For me, teaching the training was my most lucid and present moment in my life. That’s why I continue to teach it. I feel like I’m exactly where I need to be in every moment of each training.
No matter how tired Rina may be or whatever excuse Rina might have in her head, it doesn’t matter. It disappears and becomes insignificant. (Yes I am referring to myself in third person. Get over it.) Rina is able to merge into her purpose and become more and more connected to the source. It is one of the biggest blessings I receive from teaching the trainings. The first training marks the moment I decided to give up all the fears of failure, of rejection, or of being inadequate. I surrendered and trusted. Thank Purusha, I did!
1. My Serendipitous Encounter in India (2006)
During my first teacher training course in 2002, I stayed at an ashram in Florida for a month. I didn’t feel any deep connection with the teacher who was teaching me, but halfway through the training a Hindu man in what seemed to be his mid thirties came to stay at the ashram. He didn’t speak much English, but from the moment I looked into his eyes, I knew that he knew something. I felt his wisdom and his love for all humanity. He was pure and sweet. He reminded me of Gandhi because he was constantly bowing with his hands in prayer and his eyes would light up like a child. He left the ashram and I never saw him again, but I never forgot his face or how I felt when I saw him.
Fast forward to 2006, when I went to India with my dear friend, Bob, with the intention to see the motherland of spirituality. We only had the first few days planned so we were being receptive to whatever was meant to come. As anyone who has been to India might tell you, it’s a love-hate relationship. After some difficult places we visited—and an overall inability to communicate clearly with locals—we landed in Rishikesh, a foreigner’s dream.
Here’s the story: The first day we arrived I saw a sign on a window of a travel agency on the top of a hill. The sign said “yoga classes.” There was a fork on the top of that hill, so I started walking to the right towards the sign. Bob started walking towards the left onto the main road. I suggested we go to the travel agency to find out when the yoga classes were being held in the city. He convinced me to check out the rest of the city on our own first and then we could stop and ask if we felt like it later. Of course, I decided to follow him since this was at a point in my life when I was less instinctual and more obedient to others’ expectations of me.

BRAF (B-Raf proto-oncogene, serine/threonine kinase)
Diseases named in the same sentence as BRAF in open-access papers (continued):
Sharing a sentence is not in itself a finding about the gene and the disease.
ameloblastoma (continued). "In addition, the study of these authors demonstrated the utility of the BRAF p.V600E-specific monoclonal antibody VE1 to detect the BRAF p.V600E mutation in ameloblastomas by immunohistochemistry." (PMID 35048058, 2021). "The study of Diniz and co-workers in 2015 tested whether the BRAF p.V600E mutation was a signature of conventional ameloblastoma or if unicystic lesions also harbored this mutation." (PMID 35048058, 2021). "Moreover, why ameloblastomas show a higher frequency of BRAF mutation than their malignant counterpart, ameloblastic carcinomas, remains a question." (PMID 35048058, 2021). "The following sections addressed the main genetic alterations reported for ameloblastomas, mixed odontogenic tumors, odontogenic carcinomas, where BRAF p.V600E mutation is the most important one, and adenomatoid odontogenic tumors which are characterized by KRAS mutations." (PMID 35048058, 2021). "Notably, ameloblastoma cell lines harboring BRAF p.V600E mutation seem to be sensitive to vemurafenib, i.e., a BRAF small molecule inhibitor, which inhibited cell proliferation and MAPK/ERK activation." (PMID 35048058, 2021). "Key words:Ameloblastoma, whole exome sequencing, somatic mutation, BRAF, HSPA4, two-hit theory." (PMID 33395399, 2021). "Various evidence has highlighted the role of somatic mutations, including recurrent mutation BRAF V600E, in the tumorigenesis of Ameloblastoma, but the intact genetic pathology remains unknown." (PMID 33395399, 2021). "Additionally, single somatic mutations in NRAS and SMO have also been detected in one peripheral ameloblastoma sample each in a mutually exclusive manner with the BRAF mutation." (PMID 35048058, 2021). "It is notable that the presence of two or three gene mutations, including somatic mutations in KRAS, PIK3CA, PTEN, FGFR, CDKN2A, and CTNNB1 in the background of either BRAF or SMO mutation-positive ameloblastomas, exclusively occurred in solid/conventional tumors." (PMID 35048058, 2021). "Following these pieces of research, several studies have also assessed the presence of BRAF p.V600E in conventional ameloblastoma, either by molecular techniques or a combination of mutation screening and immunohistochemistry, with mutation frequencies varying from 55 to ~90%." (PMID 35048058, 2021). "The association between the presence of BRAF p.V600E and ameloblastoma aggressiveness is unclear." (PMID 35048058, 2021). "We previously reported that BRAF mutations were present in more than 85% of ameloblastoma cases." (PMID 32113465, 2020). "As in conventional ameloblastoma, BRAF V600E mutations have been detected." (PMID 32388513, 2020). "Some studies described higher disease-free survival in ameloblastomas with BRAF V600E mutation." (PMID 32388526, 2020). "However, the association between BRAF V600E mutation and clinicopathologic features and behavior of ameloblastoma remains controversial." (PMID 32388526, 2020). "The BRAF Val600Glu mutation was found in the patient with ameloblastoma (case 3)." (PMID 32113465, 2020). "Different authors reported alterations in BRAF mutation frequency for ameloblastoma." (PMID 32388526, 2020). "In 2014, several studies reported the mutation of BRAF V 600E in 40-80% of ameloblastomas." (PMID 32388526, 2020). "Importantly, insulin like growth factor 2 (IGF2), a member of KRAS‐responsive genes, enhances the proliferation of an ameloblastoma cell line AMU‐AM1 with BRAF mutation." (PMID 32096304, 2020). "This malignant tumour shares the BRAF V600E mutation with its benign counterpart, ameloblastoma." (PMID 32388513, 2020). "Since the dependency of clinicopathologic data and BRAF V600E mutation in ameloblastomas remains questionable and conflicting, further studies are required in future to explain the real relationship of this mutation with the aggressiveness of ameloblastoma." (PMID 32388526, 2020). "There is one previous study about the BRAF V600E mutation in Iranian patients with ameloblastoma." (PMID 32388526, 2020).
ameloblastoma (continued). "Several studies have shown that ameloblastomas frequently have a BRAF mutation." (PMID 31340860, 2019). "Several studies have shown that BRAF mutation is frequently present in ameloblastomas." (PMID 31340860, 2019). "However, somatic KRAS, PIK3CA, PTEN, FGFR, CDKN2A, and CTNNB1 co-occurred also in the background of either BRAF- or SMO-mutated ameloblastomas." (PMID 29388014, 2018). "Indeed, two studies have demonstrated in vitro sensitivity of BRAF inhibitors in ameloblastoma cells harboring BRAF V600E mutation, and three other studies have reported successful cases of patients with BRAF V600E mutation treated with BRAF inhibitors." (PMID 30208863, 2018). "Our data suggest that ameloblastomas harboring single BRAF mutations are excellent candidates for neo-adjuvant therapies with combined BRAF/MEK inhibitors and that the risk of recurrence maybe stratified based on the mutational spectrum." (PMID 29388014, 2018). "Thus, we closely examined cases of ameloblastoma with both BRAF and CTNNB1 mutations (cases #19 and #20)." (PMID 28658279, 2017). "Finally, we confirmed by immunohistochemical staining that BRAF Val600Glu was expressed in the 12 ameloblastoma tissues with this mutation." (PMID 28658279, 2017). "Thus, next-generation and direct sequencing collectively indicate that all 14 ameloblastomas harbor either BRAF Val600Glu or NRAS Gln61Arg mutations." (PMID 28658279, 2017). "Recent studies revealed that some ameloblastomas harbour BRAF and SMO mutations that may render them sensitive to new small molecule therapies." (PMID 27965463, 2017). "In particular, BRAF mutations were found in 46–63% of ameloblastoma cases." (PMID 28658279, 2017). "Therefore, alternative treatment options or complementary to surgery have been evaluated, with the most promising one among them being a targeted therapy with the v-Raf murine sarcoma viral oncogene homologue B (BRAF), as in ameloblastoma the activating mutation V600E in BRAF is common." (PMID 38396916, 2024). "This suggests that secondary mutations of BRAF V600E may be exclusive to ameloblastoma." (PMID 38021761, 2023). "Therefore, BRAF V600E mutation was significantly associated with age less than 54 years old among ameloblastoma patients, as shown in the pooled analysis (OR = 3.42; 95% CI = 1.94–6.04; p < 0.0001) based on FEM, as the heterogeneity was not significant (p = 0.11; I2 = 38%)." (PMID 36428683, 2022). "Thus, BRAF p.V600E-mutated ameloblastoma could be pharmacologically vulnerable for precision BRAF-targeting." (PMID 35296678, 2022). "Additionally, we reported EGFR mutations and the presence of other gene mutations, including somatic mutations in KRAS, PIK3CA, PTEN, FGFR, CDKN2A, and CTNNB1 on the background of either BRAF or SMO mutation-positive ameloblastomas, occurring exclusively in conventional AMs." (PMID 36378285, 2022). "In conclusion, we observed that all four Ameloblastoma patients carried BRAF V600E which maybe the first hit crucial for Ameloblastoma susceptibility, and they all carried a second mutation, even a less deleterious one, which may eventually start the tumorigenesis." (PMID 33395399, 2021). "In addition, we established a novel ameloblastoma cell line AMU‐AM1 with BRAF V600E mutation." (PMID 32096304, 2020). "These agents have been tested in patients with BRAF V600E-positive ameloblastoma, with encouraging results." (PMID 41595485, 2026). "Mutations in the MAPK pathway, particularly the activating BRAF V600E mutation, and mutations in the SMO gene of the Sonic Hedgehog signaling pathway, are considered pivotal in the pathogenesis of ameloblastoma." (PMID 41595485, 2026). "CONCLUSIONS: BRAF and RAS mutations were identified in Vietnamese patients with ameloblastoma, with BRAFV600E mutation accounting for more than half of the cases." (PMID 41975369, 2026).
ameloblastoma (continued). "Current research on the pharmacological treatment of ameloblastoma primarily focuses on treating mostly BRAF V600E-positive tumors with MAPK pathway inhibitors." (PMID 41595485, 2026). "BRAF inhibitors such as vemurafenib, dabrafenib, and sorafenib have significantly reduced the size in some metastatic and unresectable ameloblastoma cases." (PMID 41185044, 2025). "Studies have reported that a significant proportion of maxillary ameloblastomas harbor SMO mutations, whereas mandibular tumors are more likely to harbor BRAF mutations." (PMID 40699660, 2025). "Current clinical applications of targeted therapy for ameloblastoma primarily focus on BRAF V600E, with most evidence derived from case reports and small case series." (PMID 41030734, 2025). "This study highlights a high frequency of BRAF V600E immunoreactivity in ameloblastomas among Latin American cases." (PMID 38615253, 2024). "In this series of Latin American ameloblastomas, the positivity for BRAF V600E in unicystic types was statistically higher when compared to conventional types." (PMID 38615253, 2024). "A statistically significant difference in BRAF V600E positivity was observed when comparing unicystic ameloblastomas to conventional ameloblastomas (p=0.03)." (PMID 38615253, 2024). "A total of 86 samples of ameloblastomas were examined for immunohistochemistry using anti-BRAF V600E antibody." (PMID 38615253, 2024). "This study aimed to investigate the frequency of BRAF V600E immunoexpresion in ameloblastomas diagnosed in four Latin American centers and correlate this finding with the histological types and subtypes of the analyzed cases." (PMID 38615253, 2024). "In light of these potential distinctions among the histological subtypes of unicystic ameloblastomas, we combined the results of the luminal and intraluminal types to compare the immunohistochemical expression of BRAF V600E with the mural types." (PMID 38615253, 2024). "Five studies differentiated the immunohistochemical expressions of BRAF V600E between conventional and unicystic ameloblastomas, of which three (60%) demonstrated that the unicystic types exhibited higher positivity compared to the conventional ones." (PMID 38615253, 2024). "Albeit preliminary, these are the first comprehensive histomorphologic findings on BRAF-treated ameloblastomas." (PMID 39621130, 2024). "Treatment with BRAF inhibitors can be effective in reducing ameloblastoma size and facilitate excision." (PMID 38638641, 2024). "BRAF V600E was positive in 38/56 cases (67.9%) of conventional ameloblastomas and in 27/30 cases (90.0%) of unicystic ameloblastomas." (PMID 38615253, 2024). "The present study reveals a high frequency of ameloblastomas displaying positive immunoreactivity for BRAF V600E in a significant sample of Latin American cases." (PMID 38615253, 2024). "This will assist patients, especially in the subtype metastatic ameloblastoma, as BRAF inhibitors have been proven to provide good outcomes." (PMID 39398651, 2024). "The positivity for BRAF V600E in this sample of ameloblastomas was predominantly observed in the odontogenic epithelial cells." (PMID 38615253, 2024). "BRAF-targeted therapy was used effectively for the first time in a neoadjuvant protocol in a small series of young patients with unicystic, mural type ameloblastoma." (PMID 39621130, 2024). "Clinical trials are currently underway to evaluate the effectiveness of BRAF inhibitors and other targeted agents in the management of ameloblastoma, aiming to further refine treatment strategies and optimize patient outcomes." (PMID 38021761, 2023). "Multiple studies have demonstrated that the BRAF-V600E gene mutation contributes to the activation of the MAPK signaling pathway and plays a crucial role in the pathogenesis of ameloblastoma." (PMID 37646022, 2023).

We wandered the city for several days. On the second to last day of our stay, we passed by that same travel agency. I asked him, “Can we please go in here now?” He agreed because he figured that we might want to book an excursion or do something different than the previous days. We walked in and I noticed it was a combination travel agency and internet café. There was one man behind the main counter and one in another room, but he was behind a desk and not completely visible. The man behind the counter helped us book our excursion for the following day.
We arrived the next morning and the man behind the counter, who apparently wasn’t a guide, told us that our guide got sick so he’d have to be our guide for the day. He was the owner’s son who helped out with the family business. During our drive, he told us that his brother was a yoga teacher who worked at fancy hotels. He really made him sound like a super yogi who was quite busy and in demand. I mentioned that I’d like to meet him one day.
We stopped for lunch nearby the agency. He got called into the agency to book a huge group of about 20 people to go white-water rafting, which was great business for him. He asked us if we wouldn’t mind if we went back to the agency for a few minutes so he could finish the transaction for the large group. Naturally, we said it was ok.
Bob went to the bank while I waited inside the agency. I sat in one of the chairs that were in front of a computer, but faced my chair towards the center of the agency. A man with his head down walked across me from left to right, then right to left, and then again from left to right. I was just watching him when all of a sudden I get the impulse to say, “Excuse me!” He was now standing in front of me and looked up. I looked right into his eyes and it all just clicked in that moment. I clearly said in awe and disbelief, “Yogi Hari’s Ashram in Miramar, Florida, 2002!” His eyes lit up and he exclaims “Yes!”
And in that moment, I felt Purusha’s hand on my shoulder whispering into my heart, “You see? Magic is always around you! You just have to see it! I am everywhere.”
And Purusha is. This was the same man from my first teacher training whom I mentioned. Whose smile or energy I would never forget. He also happened to be our guide’s brother who I’d said I wanted to meet one day. And the man in the office the day before who I was unable to see clearly behind his desk. I was obviously not meant to see him until that moment…
And that moment forever changed my understanding of the universe and of yoga. In a country as crowded and over-populated as India, I happened to see the one man whose name I never knew and that I’d I never had a conversation with, but just felt. In all honesty, when I arrived at Rishikesh I had the feeling I would see someone I knew, but to be even more honest I thought it would be a westerner or someone from home. This man, whose name is Bhagwat, is that someone I saw from home… Purusha’s home.
Thank you, Bhagwat and always Purusha!
Editor: Lynn Hasselberger